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  What’s an Abraham Lincoln Museum doing in Tennessee?! Tennessee was the last state to secede from the US during the Civil War and while most of Tennessee was strongly Confederate, eastern Tennessee stayed pro-Union. Cumberland Gap in east Tennessee was a communication and supply line for the south and changed hands several times during the war. Many east Tennesseans engaged in guerrilla warfare or fought in the Union army. In 1897, long after the war had ended, General Oliver O. Howard, a former Union officer, and Reverend A. A. Myers established Lincoln Memorial University at Harrogate, Tennessee, just south of Cumberland Gap, to honor Lincoln who had often expressed a desire to do something for the people of east Tennessee.

  The university began receiving Lincoln memorabilia and eventually had to build a museum to house all of it. The museum has some personal artifacts such as Lincoln’s cane, a beautifully crafted cupboard built by his father, some very nice dioramas, lots of photographs and historic exhibits. It’s not very big so it doesn’t take a lot of time to see everything.

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The first floor where most of the exhibits are located is accessible. Plans are in place for installing an elevator to access the second floor gallery but for now there are only steps.

The parking lot is large enough for RVs.  Museum

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Wednesday, November 12, 2014

Cumberland Gap NHP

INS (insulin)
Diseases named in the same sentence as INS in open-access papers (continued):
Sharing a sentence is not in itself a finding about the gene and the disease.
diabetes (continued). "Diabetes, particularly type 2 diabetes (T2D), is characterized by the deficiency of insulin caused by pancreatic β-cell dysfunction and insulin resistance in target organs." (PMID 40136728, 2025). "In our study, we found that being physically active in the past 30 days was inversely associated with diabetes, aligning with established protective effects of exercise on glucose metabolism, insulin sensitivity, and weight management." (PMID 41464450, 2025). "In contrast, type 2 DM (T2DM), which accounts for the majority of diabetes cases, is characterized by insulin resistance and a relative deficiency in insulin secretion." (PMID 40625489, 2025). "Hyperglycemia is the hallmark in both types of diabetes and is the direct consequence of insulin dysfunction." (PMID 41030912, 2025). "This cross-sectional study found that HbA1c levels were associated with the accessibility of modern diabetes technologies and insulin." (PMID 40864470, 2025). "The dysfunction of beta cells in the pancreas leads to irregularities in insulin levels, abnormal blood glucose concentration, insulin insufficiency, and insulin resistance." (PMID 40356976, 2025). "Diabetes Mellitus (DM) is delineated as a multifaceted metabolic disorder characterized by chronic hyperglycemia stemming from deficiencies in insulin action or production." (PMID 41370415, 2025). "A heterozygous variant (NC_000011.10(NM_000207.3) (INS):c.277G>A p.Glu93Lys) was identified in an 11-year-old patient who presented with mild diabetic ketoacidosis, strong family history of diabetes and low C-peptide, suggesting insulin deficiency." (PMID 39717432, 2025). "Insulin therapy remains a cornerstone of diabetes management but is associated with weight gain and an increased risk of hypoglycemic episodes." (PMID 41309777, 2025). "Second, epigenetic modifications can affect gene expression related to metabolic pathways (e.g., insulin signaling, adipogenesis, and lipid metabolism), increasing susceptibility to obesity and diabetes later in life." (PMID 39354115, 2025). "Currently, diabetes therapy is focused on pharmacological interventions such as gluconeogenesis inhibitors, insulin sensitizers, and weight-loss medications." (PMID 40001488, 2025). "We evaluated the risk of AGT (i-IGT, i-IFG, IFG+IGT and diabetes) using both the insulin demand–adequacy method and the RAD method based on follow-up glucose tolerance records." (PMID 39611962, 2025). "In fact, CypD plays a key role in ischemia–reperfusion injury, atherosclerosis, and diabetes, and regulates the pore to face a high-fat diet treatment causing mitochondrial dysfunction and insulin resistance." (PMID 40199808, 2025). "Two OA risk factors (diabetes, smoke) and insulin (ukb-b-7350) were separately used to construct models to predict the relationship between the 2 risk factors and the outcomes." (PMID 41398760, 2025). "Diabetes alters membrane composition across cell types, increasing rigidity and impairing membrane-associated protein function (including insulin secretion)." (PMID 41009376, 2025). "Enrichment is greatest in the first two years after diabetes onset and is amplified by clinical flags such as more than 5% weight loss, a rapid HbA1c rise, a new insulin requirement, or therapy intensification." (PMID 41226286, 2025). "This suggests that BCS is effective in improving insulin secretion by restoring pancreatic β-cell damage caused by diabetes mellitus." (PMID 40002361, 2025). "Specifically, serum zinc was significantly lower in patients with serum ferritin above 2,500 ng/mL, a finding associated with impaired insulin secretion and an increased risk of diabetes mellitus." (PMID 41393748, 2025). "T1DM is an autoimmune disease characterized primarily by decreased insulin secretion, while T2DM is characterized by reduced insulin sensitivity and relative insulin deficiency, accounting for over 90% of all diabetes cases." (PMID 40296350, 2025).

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  By the late 1700s all of the good farmland east of the Appalachian Mountains was taken. Western migration was blocked by the mountains, by treaties with the Indian tribes and by the French who controlled the Ohio River valley. After the French and Indian War France ceded much of their land holdings to Britain, new treaties were made with the Indians and, with the American Revolution, the land became part of the US . Getting over the mountains to the western territories was still difficult as there were few passes through the mountains so Cumberland Gap became very important. It was only 300’ above the surrounding terrain and had been used by bison and native tribes for centuries. Between 1776 and 1810 200,000 to 300,000 migrants passed through the gap on their way into Kentucky and the Ohio Valley.

  The park has a visitor center, a campground, miles of trails including one through the gap, scenic drives, guided tours through a cave and guided tours of an old mountain settlement.

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   The visitor center shows two films and has a small museum. All of this is accessible. A short trail to view the ruins of an iron furnace and a short trail at Pinnacle Overlook are accessible. The campground has accessible sites with paved pads, raised fire grates and extended overhangs on the tables. The guided tours are not accessible.

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  The parking lot at the visitor center has long bus/RV spaces. The campground has sites long enough for any RV but some of them are very sloped. The road to Pinnacle Overlook is closed to trailers and vehicles over 20’. Park

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Tuesday, November 11, 2014

Kentucky Coal Mining Museum

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  The little town of Benham, Kentucky was a company coal town founded in 1911 by Wisconsin Steel. After the coal was mined it was loaded into ovens to become coke which was then shipped north to fuel the steel mills of International Harvester. Benham was a fairly progressive company town with neat rows of houses, mine offices, a company store, hospital,  theater, clubhouse, school, church and bandstand. Most of the public buildings were built of brick and are still in use today. The museum which is housed in the company store has displays of donated articles, interesting old photographs  and a walk-through mockup of a coal mine.

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  All three floors of the museum are accessible.

RVs can park behind the museum in the Coal Miner's Memorial Park. A paved walk leads to the museum. It’s slightly uphill so wheelchair users may need to have help.  Museum